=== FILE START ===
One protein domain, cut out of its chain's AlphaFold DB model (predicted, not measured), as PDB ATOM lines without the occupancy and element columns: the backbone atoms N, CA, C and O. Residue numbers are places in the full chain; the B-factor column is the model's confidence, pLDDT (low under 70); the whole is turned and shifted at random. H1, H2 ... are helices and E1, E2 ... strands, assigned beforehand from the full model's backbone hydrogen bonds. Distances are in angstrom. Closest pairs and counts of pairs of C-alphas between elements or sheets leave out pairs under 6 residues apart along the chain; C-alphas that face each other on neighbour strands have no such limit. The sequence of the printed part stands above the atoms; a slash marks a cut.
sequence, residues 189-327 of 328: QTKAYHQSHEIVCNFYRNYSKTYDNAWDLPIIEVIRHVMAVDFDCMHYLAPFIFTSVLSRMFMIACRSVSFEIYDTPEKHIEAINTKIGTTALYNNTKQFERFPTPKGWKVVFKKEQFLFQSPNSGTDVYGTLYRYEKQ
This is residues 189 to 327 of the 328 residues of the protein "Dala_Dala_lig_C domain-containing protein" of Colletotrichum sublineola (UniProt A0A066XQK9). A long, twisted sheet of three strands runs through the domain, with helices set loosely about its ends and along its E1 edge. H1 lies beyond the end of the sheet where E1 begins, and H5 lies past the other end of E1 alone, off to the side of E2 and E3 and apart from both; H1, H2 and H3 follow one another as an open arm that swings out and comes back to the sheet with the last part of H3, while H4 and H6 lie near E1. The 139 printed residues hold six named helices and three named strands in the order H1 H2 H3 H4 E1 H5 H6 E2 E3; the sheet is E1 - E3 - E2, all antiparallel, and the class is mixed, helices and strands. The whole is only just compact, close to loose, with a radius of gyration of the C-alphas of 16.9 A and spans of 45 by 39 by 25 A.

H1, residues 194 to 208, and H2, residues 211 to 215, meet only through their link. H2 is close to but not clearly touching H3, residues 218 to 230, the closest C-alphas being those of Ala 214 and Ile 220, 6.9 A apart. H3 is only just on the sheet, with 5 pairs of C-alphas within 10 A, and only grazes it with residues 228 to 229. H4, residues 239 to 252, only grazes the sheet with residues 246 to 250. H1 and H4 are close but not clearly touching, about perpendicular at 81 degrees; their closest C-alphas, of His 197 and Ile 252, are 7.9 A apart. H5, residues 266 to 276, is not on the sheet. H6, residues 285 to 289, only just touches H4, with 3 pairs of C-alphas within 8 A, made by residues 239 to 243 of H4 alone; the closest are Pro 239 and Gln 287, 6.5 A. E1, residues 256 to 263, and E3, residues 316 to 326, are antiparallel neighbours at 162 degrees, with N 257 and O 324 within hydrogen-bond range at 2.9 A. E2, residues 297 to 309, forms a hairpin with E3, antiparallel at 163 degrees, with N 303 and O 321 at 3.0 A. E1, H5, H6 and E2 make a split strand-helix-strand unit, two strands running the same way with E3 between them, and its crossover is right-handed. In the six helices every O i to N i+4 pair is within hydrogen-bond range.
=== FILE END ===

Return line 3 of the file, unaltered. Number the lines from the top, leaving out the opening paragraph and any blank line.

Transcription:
H1, residues 194 to 208, and H2, residues 211 to 215, meet only through their link. H2 is close to but not clearly touching H3, residues 218 to 230, the closest C-alphas being those of Ala 214 and Ile 220, 6.9 A apart. H3 is only just on the sheet, with 5 pairs of C-alphas within 10 A, and only grazes it with residues 228 to 229. H4, residues 239 to 252, only grazes the sheet with residues 246 to 250. H1 and H4 are close but not clearly touching, about perpendicular at 81 degrees; their closest C-alphas, of His 197 and Ile 252, are 7.9 A apart. H5, residues 266 to 276, is not on the sheet. H6, residues 285 to 289, only just touches H4, with 3 pairs of C-alphas within 8 A, made by residues 239 to 243 of H4 alone; the closest are Pro 239 and Gln 287, 6.5 A. E1, residues 256 to 263, and E3, residues 316 to 326, are antiparallel neighbours at 162 degrees, with N 257 and O 324 within hydrogen-bond range at 2.9 A. E2, residues 297 to 309, forms a hairpin with E3, antiparallel at 163 degrees, with N 303 and O 321 at 3.0 A. E1, H5, H6 and E2 make a split strand-helix-strand unit, two strands running the same way with E3 between them, and its crossover is right-handed. In the six helices every O i to N i+4 pair is within hydrogen-bond range.